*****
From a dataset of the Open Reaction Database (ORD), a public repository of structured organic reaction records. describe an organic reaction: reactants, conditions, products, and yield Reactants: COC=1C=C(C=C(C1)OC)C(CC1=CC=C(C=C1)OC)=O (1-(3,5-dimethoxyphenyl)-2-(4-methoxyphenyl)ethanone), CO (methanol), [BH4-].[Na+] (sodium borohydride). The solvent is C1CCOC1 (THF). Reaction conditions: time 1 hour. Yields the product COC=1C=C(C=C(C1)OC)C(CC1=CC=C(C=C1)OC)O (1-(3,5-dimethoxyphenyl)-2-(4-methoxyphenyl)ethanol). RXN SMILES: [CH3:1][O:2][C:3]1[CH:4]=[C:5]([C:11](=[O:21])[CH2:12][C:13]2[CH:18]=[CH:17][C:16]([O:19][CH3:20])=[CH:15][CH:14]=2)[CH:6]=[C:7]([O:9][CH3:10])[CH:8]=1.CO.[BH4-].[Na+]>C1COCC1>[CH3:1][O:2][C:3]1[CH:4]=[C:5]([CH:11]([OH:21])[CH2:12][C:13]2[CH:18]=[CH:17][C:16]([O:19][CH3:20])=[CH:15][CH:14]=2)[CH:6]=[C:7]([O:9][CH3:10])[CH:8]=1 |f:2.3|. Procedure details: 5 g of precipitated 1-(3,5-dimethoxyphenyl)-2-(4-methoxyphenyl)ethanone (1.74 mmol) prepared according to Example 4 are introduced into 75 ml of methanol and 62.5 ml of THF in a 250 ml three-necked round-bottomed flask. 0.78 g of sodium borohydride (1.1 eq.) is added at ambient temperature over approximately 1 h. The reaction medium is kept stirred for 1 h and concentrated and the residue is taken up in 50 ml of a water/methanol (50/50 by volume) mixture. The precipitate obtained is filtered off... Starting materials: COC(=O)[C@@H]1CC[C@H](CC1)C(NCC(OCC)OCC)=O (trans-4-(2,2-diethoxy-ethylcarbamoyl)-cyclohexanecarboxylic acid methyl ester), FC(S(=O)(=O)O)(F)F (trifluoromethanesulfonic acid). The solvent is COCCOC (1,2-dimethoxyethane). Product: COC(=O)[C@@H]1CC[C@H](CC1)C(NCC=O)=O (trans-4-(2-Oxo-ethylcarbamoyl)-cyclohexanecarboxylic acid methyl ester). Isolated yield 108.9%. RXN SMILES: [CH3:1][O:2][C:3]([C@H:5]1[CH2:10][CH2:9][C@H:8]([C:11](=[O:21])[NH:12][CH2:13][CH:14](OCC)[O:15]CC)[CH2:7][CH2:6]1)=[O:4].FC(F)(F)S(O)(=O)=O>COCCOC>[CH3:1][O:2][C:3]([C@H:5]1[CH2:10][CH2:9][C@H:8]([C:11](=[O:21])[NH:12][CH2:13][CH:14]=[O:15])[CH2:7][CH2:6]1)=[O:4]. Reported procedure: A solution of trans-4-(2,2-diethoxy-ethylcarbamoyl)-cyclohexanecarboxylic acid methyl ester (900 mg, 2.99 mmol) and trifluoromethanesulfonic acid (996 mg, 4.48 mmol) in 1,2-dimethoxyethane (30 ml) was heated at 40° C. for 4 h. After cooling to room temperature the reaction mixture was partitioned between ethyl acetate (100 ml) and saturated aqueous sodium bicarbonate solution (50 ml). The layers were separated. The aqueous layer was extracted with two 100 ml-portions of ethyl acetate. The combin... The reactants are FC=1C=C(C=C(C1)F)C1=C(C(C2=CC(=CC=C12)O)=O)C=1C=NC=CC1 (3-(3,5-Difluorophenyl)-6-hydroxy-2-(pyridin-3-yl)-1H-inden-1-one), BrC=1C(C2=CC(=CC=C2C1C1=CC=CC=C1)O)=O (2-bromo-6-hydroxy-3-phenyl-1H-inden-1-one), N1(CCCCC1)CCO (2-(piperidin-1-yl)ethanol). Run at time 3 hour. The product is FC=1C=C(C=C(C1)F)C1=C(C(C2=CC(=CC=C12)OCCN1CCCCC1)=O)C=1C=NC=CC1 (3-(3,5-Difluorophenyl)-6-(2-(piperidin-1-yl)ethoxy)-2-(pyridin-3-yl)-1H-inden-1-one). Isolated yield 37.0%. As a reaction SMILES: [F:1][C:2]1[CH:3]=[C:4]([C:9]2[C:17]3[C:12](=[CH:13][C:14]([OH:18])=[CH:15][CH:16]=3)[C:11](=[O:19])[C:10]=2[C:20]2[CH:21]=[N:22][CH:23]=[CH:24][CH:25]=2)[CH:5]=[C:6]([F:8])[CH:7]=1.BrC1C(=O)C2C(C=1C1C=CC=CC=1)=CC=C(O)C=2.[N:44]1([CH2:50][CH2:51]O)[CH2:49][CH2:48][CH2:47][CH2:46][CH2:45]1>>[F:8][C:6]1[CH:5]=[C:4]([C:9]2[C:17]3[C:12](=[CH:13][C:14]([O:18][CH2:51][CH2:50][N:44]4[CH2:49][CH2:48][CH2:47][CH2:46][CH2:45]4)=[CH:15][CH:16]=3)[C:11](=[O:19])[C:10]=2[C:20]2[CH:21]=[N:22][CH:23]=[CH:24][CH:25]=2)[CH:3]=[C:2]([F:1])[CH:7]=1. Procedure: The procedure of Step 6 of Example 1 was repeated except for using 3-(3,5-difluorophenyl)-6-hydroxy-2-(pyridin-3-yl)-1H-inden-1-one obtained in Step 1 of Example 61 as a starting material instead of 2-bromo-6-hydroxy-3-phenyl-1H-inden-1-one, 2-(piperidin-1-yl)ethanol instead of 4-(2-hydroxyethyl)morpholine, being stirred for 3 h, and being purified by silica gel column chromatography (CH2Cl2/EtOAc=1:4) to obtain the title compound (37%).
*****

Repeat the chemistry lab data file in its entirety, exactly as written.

From a dataset of the Open Reaction Database (ORD), a public repository of structured organic reaction records. describe an organic reaction: reactants, conditions, products, and yield Reactants: COC=1C=C(C=C(C1)OC)C(CC1=CC=C(C=C1)OC)=O (1-(3,5-dimethoxyphenyl)-2-(4-methoxyphenyl)ethanone), CO (methanol), [BH4-].[Na+] (sodium borohydride). The solvent is C1CCOC1 (THF). Reaction conditions: time 1 hour. Yields the product COC=1C=C(C=C(C1)OC)C(CC1=CC=C(C=C1)OC)O (1-(3,5-dimethoxyphenyl)-2-(4-methoxyphenyl)ethanol). RXN SMILES: [CH3:1][O:2][C:3]1[CH:4]=[C:5]([C:11](=[O:21])[CH2:12][C:13]2[CH:18]=[CH:17][C:16]([O:19][CH3:20])=[CH:15][CH:14]=2)[CH:6]=[C:7]([O:9][CH3:10])[CH:8]=1.CO.[BH4-].[Na+]>C1COCC1>[CH3:1][O:2][C:3]1[CH:4]=[C:5]([CH:11]([OH:21])[CH2:12][C:13]2[CH:18]=[CH:17][C:16]([O:19][CH3:20])=[CH:15][CH:14]=2)[CH:6]=[C:7]([O:9][CH3:10])[CH:8]=1 |f:2.3|. Procedure details: 5 g of precipitated 1-(3,5-dimethoxyphenyl)-2-(4-methoxyphenyl)ethanone (1.74 mmol) prepared according to Example 4 are introduced into 75 ml of methanol and 62.5 ml of THF in a 250 ml three-necked round-bottomed flask. 0.78 g of sodium borohydride (1.1 eq.) is added at ambient temperature over approximately 1 h. The reaction medium is kept stirred for 1 h and concentrated and the residue is taken up in 50 ml of a water/methanol (50/50 by volume) mixture. The precipitate obtained is filtered off... Starting materials: COC(=O)[C@@H]1CC[C@H](CC1)C(NCC(OCC)OCC)=O (trans-4-(2,2-diethoxy-ethylcarbamoyl)-cyclohexanecarboxylic acid methyl ester), FC(S(=O)(=O)O)(F)F (trifluoromethanesulfonic acid). The solvent is COCCOC (1,2-dimethoxyethane). Product: COC(=O)[C@@H]1CC[C@H](CC1)C(NCC=O)=O (trans-4-(2-Oxo-ethylcarbamoyl)-cyclohexanecarboxylic acid methyl ester). Isolated yield 108.9%. RXN SMILES: [CH3:1][O:2][C:3]([C@H:5]1[CH2:10][CH2:9][C@H:8]([C:11](=[O:21])[NH:12][CH2:13][CH:14](OCC)[O:15]CC)[CH2:7][CH2:6]1)=[O:4].FC(F)(F)S(O)(=O)=O>COCCOC>[CH3:1][O:2][C:3]([C@H:5]1[CH2:10][CH2:9][C@H:8]([C:11](=[O:21])[NH:12][CH2:13][CH:14]=[O:15])[CH2:7][CH2:6]1)=[O:4]. Reported procedure: A solution of trans-4-(2,2-diethoxy-ethylcarbamoyl)-cyclohexanecarboxylic acid methyl ester (900 mg, 2.99 mmol) and trifluoromethanesulfonic acid (996 mg, 4.48 mmol) in 1,2-dimethoxyethane (30 ml) was heated at 40° C. for 4 h. After cooling to room temperature the reaction mixture was partitioned between ethyl acetate (100 ml) and saturated aqueous sodium bicarbonate solution (50 ml). The layers were separated. The aqueous layer was extracted with two 100 ml-portions of ethyl acetate. The combin... The reactants are FC=1C=C(C=C(C1)F)C1=C(C(C2=CC(=CC=C12)O)=O)C=1C=NC=CC1 (3-(3,5-Difluorophenyl)-6-hydroxy-2-(pyridin-3-yl)-1H-inden-1-one), BrC=1C(C2=CC(=CC=C2C1C1=CC=CC=C1)O)=O (2-bromo-6-hydroxy-3-phenyl-1H-inden-1-one), N1(CCCCC1)CCO (2-(piperidin-1-yl)ethanol). Run at time 3 hour. The product is FC=1C=C(C=C(C1)F)C1=C(C(C2=CC(=CC=C12)OCCN1CCCCC1)=O)C=1C=NC=CC1 (3-(3,5-Difluorophenyl)-6-(2-(piperidin-1-yl)ethoxy)-2-(pyridin-3-yl)-1H-inden-1-one). Isolated yield 37.0%. As a reaction SMILES: [F:1][C:2]1[CH:3]=[C:4]([C:9]2[C:17]3[C:12](=[CH:13][C:14]([OH:18])=[CH:15][CH:16]=3)[C:11](=[O:19])[C:10]=2[C:20]2[CH:21]=[N:22][CH:23]=[CH:24][CH:25]=2)[CH:5]=[C:6]([F:8])[CH:7]=1.BrC1C(=O)C2C(C=1C1C=CC=CC=1)=CC=C(O)C=2.[N:44]1([CH2:50][CH2:51]O)[CH2:49][CH2:48][CH2:47][CH2:46][CH2:45]1>>[F:8][C:6]1[CH:5]=[C:4]([C:9]2[C:17]3[C:12](=[CH:13][C:14]([O:18][CH2:51][CH2:50][N:44]4[CH2:49][CH2:48][CH2:47][CH2:46][CH2:45]4)=[CH:15][CH:16]=3)[C:11](=[O:19])[C:10]=2[C:20]2[CH:21]=[N:22][CH:23]=[CH:24][CH:25]=2)[CH:3]=[C:2]([F:1])[CH:7]=1. Procedure: The procedure of Step 6 of Example 1 was repeated except for using 3-(3,5-difluorophenyl)-6-hydroxy-2-(pyridin-3-yl)-1H-inden-1-one obtained in Step 1 of Example 61 as a starting material instead of 2-bromo-6-hydroxy-3-phenyl-1H-inden-1-one, 2-(piperidin-1-yl)ethanol instead of 4-(2-hydroxyethyl)morpholine, being stirred for 3 h, and being purified by silica gel column chromatography (CH2Cl2/EtOAc=1:4) to obtain the title compound (37%).